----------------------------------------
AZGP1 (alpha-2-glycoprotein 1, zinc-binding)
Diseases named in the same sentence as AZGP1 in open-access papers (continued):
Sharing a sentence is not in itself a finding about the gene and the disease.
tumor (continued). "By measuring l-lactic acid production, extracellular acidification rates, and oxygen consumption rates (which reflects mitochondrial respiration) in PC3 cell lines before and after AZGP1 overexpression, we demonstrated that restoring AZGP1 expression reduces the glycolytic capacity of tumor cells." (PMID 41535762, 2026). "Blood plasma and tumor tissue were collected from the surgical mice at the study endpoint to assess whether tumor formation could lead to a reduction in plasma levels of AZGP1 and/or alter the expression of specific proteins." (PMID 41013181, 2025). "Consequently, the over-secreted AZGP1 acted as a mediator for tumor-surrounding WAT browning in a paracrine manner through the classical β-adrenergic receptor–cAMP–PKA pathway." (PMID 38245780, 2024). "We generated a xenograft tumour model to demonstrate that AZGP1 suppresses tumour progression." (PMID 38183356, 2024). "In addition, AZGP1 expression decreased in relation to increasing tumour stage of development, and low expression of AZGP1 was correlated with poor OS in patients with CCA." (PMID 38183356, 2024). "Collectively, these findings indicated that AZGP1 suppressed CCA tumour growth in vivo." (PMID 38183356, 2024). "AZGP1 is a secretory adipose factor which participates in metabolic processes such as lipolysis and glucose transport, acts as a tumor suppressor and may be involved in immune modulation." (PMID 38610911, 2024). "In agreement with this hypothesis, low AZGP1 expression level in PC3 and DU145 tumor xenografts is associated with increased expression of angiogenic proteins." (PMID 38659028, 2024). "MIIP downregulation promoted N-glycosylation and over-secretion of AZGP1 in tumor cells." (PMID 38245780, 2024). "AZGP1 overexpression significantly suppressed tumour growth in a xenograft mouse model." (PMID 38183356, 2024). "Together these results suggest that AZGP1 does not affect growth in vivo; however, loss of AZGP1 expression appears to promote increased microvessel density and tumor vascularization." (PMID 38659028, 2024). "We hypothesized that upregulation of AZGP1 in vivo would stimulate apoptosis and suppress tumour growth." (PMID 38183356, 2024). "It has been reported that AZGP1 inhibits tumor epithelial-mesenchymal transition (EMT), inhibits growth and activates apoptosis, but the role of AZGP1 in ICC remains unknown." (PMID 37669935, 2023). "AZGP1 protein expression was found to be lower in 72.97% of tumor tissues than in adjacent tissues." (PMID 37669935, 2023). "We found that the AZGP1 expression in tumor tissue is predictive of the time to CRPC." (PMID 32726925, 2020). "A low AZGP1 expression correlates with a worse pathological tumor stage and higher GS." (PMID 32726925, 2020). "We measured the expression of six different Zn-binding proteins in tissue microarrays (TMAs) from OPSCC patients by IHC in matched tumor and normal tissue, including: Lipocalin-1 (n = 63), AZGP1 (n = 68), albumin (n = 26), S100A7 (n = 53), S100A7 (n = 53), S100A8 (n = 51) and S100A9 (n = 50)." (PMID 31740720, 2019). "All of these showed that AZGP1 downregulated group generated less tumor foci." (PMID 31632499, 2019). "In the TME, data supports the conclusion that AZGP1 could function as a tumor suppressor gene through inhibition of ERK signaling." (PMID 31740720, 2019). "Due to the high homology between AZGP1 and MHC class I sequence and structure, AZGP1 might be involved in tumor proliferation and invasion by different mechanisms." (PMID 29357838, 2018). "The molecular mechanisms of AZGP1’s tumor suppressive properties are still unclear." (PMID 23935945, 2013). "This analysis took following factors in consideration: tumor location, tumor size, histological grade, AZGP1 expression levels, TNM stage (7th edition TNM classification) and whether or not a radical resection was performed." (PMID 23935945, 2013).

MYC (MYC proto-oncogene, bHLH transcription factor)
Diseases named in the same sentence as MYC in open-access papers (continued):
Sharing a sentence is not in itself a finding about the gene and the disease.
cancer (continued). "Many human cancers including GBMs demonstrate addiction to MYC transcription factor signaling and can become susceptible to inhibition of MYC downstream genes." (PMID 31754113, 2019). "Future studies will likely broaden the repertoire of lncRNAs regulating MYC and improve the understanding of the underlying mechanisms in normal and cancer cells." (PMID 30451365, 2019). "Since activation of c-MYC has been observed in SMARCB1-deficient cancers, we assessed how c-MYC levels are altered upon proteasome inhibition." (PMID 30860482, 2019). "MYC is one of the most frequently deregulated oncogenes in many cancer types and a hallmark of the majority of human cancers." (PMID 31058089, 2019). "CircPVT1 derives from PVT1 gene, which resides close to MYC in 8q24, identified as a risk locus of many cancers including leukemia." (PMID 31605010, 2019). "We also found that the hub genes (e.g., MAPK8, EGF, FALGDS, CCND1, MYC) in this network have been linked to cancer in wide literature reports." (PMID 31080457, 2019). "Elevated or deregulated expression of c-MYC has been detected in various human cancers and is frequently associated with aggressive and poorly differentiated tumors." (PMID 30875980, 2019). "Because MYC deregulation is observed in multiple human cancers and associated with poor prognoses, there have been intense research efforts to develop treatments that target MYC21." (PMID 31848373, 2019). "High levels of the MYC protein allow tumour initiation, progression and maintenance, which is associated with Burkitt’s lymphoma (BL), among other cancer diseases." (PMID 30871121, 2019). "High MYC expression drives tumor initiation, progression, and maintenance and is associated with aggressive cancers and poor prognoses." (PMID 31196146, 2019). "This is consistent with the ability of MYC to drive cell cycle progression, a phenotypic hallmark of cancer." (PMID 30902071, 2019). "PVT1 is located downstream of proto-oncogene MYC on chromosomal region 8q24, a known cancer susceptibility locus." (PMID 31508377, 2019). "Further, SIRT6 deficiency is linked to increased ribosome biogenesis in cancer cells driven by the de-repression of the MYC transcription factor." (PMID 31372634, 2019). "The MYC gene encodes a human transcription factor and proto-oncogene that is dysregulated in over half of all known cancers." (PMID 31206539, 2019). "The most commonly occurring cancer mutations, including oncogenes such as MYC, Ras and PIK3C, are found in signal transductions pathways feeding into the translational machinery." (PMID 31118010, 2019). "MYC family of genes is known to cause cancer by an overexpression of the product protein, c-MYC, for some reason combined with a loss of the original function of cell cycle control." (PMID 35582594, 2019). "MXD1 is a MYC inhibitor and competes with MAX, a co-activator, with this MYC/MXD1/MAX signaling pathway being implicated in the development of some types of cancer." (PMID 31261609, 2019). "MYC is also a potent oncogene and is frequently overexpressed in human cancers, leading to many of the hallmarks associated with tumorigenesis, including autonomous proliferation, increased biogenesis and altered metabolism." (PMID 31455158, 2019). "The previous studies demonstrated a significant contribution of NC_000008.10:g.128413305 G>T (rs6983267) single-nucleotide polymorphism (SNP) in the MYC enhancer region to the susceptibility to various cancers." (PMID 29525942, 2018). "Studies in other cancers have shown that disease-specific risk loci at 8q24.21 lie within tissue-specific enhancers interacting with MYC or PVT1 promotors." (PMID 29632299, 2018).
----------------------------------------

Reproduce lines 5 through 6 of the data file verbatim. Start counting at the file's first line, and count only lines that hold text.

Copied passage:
MYC (MYC proto-oncogene, bHLH transcription factor)
Diseases named in the same sentence as MYC in open-access papers (continued):